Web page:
When you’re driving east down I-40 from New Mexico, you’ll have no choice but to pass through Amarillo.  Right before you get to the west side of town, you’ll notice ten Cadillacs sticking up out of the ground with their tail fins in the air.  This is Cadillac Ranch.

Cadillac Ranch was created by the art group “Ant Farm” in 1974.  It consists of ten junk Cadillacs that range from 1949 to 1963 models that are half buried in the ground.  It’s a Route 66 icon and if you happen to be motoring West and making that California trip (or heading back East), you have to stop and take a gander.

The Ranch was actually relocated in 1997 by Stanley Marsh so that it would be further from the expanding city.  Stanley Marsh 3 moved the cars to a cow pasture and the gate is always open welcoming visitors to come make their mark on the cars.  You can bring your own paint or you might even find some leftover paint from the cans that lie about on the ground.  Outside the fence, there’s a sign that states that the side of the access road and the dumpster is part of the City of Amarillo and not the display and that graffiti is not allowed.  Ironically, it’s got a good bit of graffiti on it too.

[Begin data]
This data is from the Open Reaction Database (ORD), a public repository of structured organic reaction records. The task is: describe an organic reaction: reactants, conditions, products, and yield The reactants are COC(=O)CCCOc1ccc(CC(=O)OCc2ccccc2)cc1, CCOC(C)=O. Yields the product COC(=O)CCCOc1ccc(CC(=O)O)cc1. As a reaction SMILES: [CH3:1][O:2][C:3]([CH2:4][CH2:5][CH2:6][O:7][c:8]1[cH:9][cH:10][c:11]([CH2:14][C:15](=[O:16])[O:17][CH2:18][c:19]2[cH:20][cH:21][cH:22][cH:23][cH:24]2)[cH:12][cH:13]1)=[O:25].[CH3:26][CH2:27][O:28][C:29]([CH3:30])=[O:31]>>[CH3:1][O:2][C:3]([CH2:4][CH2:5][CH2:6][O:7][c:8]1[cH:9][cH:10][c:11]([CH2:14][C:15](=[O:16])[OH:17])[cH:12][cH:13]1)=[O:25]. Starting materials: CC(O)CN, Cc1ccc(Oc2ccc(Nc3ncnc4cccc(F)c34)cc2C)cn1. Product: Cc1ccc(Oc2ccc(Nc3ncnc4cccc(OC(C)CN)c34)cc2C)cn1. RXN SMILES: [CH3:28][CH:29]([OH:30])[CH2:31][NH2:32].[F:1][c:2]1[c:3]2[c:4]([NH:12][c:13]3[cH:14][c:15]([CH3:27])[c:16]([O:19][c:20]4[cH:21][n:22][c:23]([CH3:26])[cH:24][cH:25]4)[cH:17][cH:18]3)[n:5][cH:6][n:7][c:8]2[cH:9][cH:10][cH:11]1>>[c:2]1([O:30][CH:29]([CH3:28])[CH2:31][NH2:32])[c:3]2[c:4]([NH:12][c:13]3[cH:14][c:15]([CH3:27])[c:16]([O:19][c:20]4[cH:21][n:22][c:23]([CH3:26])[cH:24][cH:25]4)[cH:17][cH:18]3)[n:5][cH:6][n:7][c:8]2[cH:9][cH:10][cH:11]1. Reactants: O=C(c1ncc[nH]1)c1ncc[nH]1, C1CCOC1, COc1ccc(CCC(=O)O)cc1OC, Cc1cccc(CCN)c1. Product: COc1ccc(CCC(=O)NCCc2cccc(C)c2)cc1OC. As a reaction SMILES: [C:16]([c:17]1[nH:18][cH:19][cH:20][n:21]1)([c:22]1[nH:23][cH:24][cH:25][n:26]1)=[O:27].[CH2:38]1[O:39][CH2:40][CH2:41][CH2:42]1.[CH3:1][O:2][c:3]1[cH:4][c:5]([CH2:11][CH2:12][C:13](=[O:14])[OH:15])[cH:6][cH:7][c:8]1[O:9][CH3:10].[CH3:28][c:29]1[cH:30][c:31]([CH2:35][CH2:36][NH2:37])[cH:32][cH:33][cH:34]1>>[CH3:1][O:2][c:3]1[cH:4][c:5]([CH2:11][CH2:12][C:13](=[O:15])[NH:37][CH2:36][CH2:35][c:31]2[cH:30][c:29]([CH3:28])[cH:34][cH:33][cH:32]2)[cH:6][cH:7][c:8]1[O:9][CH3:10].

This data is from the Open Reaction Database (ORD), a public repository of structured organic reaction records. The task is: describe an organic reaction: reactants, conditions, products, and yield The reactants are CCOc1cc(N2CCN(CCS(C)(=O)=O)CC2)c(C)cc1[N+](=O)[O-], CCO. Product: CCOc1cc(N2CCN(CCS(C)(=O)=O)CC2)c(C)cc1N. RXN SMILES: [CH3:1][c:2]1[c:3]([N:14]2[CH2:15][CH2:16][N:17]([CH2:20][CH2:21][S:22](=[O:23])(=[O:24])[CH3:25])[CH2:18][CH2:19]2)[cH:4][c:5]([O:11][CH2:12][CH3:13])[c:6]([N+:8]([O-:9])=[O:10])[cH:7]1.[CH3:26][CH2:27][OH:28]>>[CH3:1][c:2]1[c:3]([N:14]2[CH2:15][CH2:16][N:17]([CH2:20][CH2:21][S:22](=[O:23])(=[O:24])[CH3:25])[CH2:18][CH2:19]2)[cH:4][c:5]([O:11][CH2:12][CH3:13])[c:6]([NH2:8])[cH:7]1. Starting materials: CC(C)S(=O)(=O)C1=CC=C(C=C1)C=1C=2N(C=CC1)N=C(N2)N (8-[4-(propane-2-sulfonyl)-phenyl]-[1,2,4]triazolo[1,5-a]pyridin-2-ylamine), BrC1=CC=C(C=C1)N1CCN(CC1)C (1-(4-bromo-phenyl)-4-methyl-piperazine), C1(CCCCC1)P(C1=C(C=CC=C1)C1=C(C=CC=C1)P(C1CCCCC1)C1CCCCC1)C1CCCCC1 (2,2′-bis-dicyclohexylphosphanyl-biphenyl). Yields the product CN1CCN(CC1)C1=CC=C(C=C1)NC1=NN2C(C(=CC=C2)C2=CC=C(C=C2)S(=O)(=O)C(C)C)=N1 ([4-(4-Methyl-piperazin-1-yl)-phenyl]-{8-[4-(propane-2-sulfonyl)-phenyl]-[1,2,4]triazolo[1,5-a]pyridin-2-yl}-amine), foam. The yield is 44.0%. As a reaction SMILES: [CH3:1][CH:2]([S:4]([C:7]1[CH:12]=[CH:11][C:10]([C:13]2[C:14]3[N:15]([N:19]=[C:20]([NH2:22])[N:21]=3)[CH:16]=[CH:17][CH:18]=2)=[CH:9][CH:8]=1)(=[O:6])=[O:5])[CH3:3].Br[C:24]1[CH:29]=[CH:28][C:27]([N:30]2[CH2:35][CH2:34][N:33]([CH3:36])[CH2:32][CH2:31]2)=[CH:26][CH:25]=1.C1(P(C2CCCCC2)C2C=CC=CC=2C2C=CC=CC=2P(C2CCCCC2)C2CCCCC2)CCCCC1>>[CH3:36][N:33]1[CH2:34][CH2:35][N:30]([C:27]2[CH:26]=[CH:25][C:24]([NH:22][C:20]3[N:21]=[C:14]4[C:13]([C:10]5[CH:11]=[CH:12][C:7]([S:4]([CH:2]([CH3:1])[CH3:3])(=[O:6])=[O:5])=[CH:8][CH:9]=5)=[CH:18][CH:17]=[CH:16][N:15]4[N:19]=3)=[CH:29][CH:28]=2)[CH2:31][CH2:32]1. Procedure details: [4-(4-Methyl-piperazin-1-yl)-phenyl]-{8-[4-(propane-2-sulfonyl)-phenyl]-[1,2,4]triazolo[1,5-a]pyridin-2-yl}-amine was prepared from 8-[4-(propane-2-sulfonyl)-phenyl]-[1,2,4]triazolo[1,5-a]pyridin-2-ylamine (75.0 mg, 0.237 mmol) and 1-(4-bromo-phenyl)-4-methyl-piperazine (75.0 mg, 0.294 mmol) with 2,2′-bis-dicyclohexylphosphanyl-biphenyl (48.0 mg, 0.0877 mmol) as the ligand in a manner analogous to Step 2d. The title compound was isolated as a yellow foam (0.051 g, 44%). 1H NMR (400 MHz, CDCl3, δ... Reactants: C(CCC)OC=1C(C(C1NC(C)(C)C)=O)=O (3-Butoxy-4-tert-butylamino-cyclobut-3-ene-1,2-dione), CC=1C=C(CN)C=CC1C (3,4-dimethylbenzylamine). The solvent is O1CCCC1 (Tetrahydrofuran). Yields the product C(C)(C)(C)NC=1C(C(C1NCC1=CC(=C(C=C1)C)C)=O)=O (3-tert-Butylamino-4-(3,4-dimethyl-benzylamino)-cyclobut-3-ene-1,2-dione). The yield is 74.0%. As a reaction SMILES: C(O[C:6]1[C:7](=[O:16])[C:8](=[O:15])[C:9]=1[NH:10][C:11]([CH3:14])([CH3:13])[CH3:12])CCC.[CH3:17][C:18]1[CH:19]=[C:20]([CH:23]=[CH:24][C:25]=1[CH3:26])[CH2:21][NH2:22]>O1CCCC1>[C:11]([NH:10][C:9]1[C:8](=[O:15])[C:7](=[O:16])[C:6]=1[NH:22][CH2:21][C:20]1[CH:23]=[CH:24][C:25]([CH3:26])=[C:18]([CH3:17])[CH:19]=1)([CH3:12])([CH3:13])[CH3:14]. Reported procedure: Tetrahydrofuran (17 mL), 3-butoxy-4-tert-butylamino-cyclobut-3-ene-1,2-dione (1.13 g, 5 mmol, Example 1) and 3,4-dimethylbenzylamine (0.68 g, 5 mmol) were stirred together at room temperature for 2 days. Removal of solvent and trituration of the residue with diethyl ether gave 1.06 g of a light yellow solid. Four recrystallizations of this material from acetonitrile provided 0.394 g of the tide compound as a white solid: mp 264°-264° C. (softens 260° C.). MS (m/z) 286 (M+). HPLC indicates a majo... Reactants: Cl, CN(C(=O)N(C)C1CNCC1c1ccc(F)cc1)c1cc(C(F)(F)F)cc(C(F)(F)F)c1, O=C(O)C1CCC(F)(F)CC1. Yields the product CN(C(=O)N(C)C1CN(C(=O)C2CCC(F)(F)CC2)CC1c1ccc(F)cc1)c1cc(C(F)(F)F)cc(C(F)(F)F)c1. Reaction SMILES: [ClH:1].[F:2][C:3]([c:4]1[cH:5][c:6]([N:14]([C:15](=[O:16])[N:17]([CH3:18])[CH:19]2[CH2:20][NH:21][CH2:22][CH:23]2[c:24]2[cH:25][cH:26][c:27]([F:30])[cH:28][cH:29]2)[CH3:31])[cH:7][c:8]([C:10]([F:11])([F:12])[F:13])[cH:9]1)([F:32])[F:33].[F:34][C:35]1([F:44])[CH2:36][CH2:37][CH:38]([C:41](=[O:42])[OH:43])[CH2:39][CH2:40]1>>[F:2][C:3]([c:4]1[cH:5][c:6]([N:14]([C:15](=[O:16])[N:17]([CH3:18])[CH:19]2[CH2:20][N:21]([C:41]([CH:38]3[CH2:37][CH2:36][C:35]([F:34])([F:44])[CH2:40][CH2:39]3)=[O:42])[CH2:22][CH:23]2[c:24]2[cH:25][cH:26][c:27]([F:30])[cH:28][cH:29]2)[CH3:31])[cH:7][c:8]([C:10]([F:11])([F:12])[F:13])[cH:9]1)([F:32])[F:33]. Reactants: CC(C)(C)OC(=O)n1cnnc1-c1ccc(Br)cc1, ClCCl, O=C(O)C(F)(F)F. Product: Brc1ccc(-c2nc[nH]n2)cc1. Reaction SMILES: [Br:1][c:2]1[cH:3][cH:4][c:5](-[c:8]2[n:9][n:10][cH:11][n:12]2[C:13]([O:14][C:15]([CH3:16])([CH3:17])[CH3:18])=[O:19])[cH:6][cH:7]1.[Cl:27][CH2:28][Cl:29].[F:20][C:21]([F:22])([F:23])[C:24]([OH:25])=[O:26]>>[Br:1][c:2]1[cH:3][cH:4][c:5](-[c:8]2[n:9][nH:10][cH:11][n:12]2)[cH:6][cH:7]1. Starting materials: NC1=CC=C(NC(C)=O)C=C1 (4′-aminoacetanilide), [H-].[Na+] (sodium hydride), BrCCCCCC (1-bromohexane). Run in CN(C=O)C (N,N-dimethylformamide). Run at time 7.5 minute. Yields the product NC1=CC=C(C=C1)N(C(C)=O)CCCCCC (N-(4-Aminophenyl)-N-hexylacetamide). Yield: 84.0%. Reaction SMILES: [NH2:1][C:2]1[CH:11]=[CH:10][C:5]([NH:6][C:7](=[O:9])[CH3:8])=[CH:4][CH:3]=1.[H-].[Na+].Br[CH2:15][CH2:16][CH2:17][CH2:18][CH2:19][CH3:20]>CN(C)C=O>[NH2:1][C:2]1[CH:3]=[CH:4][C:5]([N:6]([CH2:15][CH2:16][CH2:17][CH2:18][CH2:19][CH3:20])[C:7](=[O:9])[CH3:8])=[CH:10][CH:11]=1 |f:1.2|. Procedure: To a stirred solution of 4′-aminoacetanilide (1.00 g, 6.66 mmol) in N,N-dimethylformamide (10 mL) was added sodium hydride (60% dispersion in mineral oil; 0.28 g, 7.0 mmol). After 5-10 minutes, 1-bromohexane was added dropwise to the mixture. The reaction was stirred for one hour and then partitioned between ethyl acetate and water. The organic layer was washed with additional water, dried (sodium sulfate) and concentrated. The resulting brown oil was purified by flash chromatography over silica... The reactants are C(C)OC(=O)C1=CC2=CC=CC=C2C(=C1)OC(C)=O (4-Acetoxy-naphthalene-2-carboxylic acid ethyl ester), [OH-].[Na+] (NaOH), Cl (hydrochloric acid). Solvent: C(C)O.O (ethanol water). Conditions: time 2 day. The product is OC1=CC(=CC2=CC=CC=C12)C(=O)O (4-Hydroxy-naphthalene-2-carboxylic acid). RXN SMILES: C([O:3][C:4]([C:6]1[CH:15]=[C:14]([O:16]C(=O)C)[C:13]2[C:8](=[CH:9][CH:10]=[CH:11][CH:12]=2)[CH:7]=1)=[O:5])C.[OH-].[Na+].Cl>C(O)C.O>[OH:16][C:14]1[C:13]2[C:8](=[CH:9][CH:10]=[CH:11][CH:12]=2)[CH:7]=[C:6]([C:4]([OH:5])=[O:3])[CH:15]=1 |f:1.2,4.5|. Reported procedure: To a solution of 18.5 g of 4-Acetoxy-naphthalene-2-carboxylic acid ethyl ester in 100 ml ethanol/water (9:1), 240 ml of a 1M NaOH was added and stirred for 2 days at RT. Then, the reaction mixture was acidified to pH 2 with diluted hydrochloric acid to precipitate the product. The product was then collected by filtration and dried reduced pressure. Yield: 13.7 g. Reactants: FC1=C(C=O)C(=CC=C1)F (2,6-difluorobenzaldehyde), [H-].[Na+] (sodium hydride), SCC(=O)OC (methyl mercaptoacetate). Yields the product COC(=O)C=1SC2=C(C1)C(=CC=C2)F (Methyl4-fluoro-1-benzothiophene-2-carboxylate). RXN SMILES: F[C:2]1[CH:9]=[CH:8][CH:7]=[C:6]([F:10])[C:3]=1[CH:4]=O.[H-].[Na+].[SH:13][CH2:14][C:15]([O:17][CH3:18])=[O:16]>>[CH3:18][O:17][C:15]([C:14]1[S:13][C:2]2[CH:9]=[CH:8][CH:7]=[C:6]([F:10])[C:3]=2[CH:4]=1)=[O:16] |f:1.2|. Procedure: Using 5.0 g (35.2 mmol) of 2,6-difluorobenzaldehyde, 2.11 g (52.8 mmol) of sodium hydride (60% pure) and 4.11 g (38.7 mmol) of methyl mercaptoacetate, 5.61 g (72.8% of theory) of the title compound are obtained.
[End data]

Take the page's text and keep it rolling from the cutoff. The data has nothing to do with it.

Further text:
Sporadically over the years, the cars will be painted all one color.  One year they were painted pink in honor of breast cancer awareness and Marsh’s wife’s birthday another year. They were painted all black to mark the passing of artist Doug Michaels of the Ant Farm and Hampton Inn restored the cars to their original colors at one point as well.  The cars lasted less than twenty four hours in their original colors before they were yet again covered in graffiti.

Cadillac Ranch is a must see if you’re traveling through Amarillo.  It’s free and if you want to make your mark on the cars, there’s a Home Depot on Soncy St. in West Amarillo. I’m sure they would be happy to sell you some spray paint.